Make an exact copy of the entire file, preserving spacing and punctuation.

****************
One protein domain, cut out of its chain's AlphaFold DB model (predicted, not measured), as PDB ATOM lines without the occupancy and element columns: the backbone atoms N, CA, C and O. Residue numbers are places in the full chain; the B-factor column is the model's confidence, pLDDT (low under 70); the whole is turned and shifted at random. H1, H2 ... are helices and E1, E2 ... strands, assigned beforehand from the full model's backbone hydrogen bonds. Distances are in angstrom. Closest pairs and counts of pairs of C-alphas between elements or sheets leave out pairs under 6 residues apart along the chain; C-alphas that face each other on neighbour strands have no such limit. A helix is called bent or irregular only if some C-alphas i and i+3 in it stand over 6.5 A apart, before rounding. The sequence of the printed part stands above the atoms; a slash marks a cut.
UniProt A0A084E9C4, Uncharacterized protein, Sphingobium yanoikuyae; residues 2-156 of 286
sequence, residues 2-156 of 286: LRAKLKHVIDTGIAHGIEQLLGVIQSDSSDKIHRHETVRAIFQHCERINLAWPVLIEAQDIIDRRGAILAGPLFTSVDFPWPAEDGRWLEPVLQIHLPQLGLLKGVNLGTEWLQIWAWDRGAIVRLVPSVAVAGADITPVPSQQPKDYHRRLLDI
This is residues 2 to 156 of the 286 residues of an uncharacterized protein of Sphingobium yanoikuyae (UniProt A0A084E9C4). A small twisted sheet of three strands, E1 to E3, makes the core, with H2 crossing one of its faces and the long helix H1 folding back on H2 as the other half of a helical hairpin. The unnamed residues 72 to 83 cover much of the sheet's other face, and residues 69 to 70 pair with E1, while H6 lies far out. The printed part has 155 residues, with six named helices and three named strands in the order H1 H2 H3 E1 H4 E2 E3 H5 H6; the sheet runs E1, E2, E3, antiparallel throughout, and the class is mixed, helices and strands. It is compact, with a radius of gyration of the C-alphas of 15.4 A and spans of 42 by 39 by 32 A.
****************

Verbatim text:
One protein domain, cut out of its chain's AlphaFold DB model (predicted, not measured), as PDB ATOM lines without the occupancy and element columns: the backbone atoms N, CA, C and O. Residue numbers are places in the full chain; the B-factor column is the model's confidence, pLDDT (low under 70); the whole is turned and shifted at random. H1, H2 ... are helices and E1, E2 ... strands, assigned beforehand from the full model's backbone hydrogen bonds. Distances are in angstrom. Closest pairs and counts of pairs of C-alphas between elements or sheets leave out pairs under 6 residues apart along the chain; C-alphas that face each other on neighbour strands have no such limit. A helix is called bent or irregular only if some C-alphas i and i+3 in it stand over 6.5 A apart, before rounding. The sequence of the printed part stands above the atoms; a slash marks a cut.
UniProt A0A084E9C4, Uncharacterized protein, Sphingobium yanoikuyae; residues 2-156 of 286
sequence, residues 2-156 of 286: LRAKLKHVIDTGIAHGIEQLLGVIQSDSSDKIHRHETVRAIFQHCERINLAWPVLIEAQDIIDRRGAILAGPLFTSVDFPWPAEDGRWLEPVLQIHLPQLGLLKGVNLGTEWLQIWAWDRGAIVRLVPSVAVAGADITPVPSQQPKDYHRRLLDI
This is residues 2 to 156 of the 286 residues of an uncharacterized protein of Sphingobium yanoikuyae (UniProt A0A084E9C4). A small twisted sheet of three strands, E1 to E3, makes the core, with H2 crossing one of its faces and the long helix H1 folding back on H2 as the other half of a helical hairpin. The unnamed residues 72 to 83 cover much of the sheet's other face, and residues 69 to 70 pair with E1, while H6 lies far out. The printed part has 155 residues, with six named helices and three named strands in the order H1 H2 H3 E1 H4 E2 E3 H5 H6; the sheet runs E1, E2, E3, antiparallel throughout, and the class is mixed, helices and strands. It is compact, with a radius of gyration of the C-alphas of 15.4 A and spans of 42 by 39 by 32 A.